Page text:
This is a warning against unrealistic hopes for easy answers. Too many enhancement enthusiasts have an idea of the limitless possibilities of what technology can achieve, and it would be wonderfully convenient if moral evil could be solved by some magical contraption. Indeed, too much of the enhancement discourse implicitly (sometimes explicitly) presents the human person as if he were some sort of wind-up toy, some strange device built out of cogs and levers, and entirely subject to the operations thereof. This creates the idea of moral evil as being a matter of “faulty machinery,” it gives the idea that moral problems are like those faced by car mechanics or plumbers, and that humans are passive mechanisms needing to be fixed by external technicians. This way of viewing the person can be useful in some contexts (for example, treating the brain and nervous system like the wiring of a computer has certainly been helpful in developing the miracles of advanced prostheses). But such a mechanistic approach is not going to be valuable across the board, and given the biopsychosocial dimensions of moral functioning, such mechanistic assumptions are going to do more harm than good when approaching the nuanced subtleties of moral (and immoral) living. A more holistic and synergistic approach proffers a helpful alternative. And, when viewed in this way one sees that there is a bigger picture that needs to be addressed. With a synergistic outlook, one understands from the outset that any given intervention here must be applied simultaneously at the human and social levels, as well as at the biological.

An extended example I give in the book is that of treating alcoholism with anti-opioids. Current practice in the USA is to prescribe such anti-opioids, which void the effects of the alcohol, but only on the basis that the patient being treated also engage in personal therapy, as well as social therapies, like AA groups, whilst also recommending spiritual insights (if the patient is receptive to such discourse). This is precisely the sort of biopsychosocial approach I am talking about here. Biology is treated as significant, but only as one single player in the whole package of personal, social and potentially spiritual modes of intervention. As a synergy, the whole treatment program has proven much more effective than simply attempting to drug the problem away. And, given how over-medicated certain places in our world are, it should be pretty clear that this strategy is not really working, nor is it going to work. So, a change in approach towards a more synergistic paradigm is very much required.

Could new technology and pharmaceutical use create boundaries and class divides between those who have this enhancement and those without access? Does this complicate the project of improving society?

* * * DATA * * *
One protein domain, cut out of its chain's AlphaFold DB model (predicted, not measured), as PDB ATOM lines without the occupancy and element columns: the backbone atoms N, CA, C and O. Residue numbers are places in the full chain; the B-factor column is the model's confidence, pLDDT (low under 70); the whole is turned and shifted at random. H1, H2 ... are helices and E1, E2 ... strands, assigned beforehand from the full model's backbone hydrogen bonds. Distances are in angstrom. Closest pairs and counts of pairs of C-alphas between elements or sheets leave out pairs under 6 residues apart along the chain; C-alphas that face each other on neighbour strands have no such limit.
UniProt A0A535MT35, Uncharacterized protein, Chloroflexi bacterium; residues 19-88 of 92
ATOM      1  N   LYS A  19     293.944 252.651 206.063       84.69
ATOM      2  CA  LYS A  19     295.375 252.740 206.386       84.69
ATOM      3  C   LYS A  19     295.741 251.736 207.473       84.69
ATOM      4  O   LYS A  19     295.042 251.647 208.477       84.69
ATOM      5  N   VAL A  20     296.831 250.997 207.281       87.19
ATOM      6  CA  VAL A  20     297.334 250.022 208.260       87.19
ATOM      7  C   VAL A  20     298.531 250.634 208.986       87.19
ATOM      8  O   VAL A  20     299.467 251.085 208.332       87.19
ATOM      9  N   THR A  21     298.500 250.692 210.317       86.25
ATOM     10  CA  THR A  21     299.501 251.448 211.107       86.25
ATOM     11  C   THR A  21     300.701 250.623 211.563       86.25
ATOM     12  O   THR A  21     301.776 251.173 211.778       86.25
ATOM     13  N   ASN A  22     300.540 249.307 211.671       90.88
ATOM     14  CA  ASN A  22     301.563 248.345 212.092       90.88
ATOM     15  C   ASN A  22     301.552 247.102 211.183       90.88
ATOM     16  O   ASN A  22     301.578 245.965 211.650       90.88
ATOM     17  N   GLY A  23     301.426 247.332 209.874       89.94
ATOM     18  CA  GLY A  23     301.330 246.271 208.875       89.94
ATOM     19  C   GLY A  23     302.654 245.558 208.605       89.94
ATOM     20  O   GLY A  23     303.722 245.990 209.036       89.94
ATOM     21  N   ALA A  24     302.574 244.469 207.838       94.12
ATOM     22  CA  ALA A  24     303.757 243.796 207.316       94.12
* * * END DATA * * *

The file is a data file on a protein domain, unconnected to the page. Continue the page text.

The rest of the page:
These are important questions. A lot of commentators seem to think that moral enhancement is essentially of the same category as other forms of physical or cognitive enhancement, and that it poses the same sort of dystopian problems of creating a two-tier human race of “haves” and “have-nots.” I would argue that this is not the case. Moral enhancement is fundamentally different to these other kinds of enhancement. One crucial difference is that of desirability. Moral enhancement is not particularly desirable, certainly not in the ways that cognitive or physical enhancements are. If one created a safe substance that made persons much smarter, or much more physically potent, one would have no trouble selling it. Apart from the competitive advantages such enhancements would proffer, these are the sorts of things many persons want anyway, to be smarter, healthier, younger, more vigorous. In contrast, a substance to make persons more meek and mild is a bit of a harder sell. Perhaps if we lived in a society where the idea that “nice guy finishes last” were not so entrenched (and to some degree true, as far as the competitive domains of this world go at least), then moral enhancement would be more attractive. As such, moral enhancement has little to do with richness or poorness, and is more to do with whom is willing to engage in a project of moral cultivation, since that is the only framework in which moral enhancement could have any real effects anyway. Nor would moral enhancement complicate the project of improving society, since, in my view, the biggest complication to improving society is just the sort of lazy thinking which places its hopes and dreams in neuro-reductive and mechanistic claims, and with it the idea that humanity could be made to be “nice” just by putting them on drugs.      

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The MIT PressLog is the official blog of MIT Press. Founded in 2005, the Log chronicles news about MIT Press authors and books. The MIT PressLog also serves as forum for our authors to discuss issues related to their books and scholarship. Views expressed by guest contributors to the blog do not necessarily represent those of MIT Press.